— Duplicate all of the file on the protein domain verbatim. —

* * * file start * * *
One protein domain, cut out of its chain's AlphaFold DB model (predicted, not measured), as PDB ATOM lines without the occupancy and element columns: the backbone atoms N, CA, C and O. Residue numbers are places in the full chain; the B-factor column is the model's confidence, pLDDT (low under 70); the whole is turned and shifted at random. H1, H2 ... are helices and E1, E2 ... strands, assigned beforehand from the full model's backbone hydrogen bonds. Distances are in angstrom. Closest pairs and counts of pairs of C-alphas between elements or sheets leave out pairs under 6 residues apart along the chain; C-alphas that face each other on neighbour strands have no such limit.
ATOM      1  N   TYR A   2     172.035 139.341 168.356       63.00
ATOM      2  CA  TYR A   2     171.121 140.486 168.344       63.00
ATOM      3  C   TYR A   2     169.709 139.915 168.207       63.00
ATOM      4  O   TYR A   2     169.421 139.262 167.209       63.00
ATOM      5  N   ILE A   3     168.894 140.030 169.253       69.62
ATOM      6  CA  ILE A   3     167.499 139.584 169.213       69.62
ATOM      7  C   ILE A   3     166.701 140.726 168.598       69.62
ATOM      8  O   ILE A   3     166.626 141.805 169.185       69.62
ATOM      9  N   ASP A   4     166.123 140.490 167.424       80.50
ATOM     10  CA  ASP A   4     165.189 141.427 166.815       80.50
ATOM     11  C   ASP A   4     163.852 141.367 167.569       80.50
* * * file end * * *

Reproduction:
One protein domain, cut out of its chain's AlphaFold DB model (predicted, not measured), as PDB ATOM lines without the occupancy and element columns: the backbone atoms N, CA, C and O. Residue numbers are places in the full chain; the B-factor column is the model's confidence, pLDDT (low under 70); the whole is turned and shifted at random. H1, H2 ... are helices and E1, E2 ... strands, assigned beforehand from the full model's backbone hydrogen bonds. Distances are in angstrom. Closest pairs and counts of pairs of C-alphas between elements or sheets leave out pairs under 6 residues apart along the chain; C-alphas that face each other on neighbour strands have no such limit.
ATOM      1  N   TYR A   2     172.035 139.341 168.356       63.00
ATOM      2  CA  TYR A   2     171.121 140.486 168.344       63.00
ATOM      3  C   TYR A   2     169.709 139.915 168.207       63.00
ATOM      4  O   TYR A   2     169.421 139.262 167.209       63.00
ATOM      5  N   ILE A   3     168.894 140.030 169.253       69.62
ATOM      6  CA  ILE A   3     167.499 139.584 169.213       69.62
ATOM      7  C   ILE A   3     166.701 140.726 168.598       69.62
ATOM      8  O   ILE A   3     166.626 141.805 169.185       69.62
ATOM      9  N   ASP A   4     166.123 140.490 167.424       80.50
ATOM     10  CA  ASP A   4     165.189 141.427 166.815       80.50
ATOM     11  C   ASP A   4     163.852 141.367 167.569       80.50